Letter to the editor: Another side of solar

 

Solar Panel

photo by Jim Stroh

The Middle Finger 

By Charles James, Big Pine, CA

17 February 2014

The “California Salute,” that lifting of the middle finger in an otherwise closed fist, is the oft-used, “unofficial” fourth motor vehicle hand signal after “right-turn,” “left-turn,” and “stop” on California roadways. Also known as “flipping the bird,” as we all know: “The bird is the word” says the song and apparently so as well in the opinion of the writer of “Industrializing the heart of Owens Valley.”

In Greek mythology there is the well-known story of Icarus who, ignoring his father’s advice, flew too close to the sun wearing wings made of feathers and held together by wax. The wax melted and he plunged to his death. It wasn’t the fall that killed him; he drowned in the sea. There is no record of whether or not he “flipped the bird” at the sun on his way down while shouting “Damn solar energy!”

In the recent Letter to the Editor titled, “Industrializing the heart of Owens Valley”, the author metaphorically compared the “elongated shape of the proposed REDA (Renewable Energy Development Areas) as a giant middle finger flipped by Planning Department staff at those who love Owens Valley,”−because obviously the only group of people that truly love the Owens Valley and know what is best belong to the alliance represented by the writer. There could however be other views as well as alternative interpretations of the “elongated shape.”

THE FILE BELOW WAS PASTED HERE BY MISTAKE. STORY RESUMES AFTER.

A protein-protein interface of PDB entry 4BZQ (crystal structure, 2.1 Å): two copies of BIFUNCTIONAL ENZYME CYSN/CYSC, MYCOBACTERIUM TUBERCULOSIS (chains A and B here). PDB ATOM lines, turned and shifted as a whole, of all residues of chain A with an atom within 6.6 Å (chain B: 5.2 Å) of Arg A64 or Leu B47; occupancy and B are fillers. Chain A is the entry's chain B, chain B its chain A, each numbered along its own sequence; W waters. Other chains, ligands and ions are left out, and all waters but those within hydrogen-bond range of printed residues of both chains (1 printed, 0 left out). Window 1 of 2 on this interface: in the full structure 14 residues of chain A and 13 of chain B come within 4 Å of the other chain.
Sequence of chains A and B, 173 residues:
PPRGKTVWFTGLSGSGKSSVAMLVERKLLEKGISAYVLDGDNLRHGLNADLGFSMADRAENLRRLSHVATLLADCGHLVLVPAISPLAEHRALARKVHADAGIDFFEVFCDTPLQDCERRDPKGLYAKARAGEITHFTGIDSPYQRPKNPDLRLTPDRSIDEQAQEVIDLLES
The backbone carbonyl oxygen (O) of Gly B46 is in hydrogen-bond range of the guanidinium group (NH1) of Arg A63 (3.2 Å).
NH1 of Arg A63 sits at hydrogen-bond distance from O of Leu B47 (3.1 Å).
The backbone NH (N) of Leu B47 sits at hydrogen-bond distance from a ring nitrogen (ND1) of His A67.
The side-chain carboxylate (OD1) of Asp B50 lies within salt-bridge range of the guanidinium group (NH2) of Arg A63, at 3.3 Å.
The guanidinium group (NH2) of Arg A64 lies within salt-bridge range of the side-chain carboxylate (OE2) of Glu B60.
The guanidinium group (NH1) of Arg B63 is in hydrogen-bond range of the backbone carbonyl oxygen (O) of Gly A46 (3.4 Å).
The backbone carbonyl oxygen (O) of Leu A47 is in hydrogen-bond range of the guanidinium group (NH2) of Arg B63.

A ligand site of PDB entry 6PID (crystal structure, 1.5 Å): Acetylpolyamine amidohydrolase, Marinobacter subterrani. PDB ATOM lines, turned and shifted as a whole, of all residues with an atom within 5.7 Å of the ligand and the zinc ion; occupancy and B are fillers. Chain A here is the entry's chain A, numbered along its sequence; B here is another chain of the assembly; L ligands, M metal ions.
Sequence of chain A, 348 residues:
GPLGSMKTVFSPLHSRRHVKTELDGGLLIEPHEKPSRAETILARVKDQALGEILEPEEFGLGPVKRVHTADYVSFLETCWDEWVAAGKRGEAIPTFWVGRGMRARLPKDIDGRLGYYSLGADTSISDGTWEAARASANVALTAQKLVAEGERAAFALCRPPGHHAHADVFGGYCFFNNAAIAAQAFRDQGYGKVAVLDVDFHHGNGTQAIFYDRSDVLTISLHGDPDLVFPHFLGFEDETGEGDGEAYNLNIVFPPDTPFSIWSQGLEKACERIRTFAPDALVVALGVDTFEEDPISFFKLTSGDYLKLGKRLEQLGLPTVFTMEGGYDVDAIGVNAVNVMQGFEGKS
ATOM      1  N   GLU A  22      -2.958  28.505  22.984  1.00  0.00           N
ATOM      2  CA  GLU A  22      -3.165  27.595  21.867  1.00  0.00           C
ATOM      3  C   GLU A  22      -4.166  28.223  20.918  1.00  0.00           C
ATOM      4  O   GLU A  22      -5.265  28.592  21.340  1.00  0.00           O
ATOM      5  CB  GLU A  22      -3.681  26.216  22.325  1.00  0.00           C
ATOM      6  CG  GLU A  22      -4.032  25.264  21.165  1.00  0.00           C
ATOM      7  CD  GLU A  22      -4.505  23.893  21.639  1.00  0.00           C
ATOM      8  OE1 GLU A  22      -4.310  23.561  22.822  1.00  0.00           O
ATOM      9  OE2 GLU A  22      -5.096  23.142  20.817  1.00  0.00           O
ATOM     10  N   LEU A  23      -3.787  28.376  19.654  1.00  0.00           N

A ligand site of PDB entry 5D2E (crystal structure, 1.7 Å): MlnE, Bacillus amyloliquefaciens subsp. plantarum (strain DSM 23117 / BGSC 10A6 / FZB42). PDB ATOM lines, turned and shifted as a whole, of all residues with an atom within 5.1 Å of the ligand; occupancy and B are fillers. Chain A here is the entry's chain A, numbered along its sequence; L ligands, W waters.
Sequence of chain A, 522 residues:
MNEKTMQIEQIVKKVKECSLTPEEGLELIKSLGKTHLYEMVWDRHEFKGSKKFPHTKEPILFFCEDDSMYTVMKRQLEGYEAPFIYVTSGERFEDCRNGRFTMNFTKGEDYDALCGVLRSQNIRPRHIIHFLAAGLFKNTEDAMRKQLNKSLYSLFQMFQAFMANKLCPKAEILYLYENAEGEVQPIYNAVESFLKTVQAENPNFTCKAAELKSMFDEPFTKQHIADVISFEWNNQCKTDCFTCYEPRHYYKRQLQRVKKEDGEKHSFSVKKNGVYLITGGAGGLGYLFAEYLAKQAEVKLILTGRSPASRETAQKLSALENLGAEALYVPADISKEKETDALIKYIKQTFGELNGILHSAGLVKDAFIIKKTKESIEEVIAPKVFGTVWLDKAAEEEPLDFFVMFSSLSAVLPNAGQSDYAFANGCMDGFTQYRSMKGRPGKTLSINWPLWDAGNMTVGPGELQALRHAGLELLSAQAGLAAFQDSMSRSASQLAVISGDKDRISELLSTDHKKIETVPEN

Having their work and views misrepresented through use of an invented metaphor, who could blame the Planning Department staff if they wished to “flip their middle finger” at a particular someone. On the other hand, couldn’t the “elongated shape” be said to as easily resemble an “erection,” although one whose shape would send most men immediately to a doctor for treatment? Apparently 95% of the “erection” is on land owned by the LADWP. (Doesn’t this alternative interpretation seem somehow familiar, if not more applicable?)

As to the comment of the “remarkable display of opposition to DWP’s proposed industrial scale solar facility near Manzanar”, you might get the impression that there is overwhelming opposition in Inyo County to the project. Although far less vocal, there are many local business owners and private citizens that support the project and the economic boost that it could provide, saying that the short-term benefits of construction jobs and the long-term benefit of providing good paying local jobs into the future are exactly what the county needs. Actually, no one can prove (or disprove) that the project’s opponents or proponents represent a majority of voters or residents in the county. Loud protests do not signal a majority of opinion any more than silence.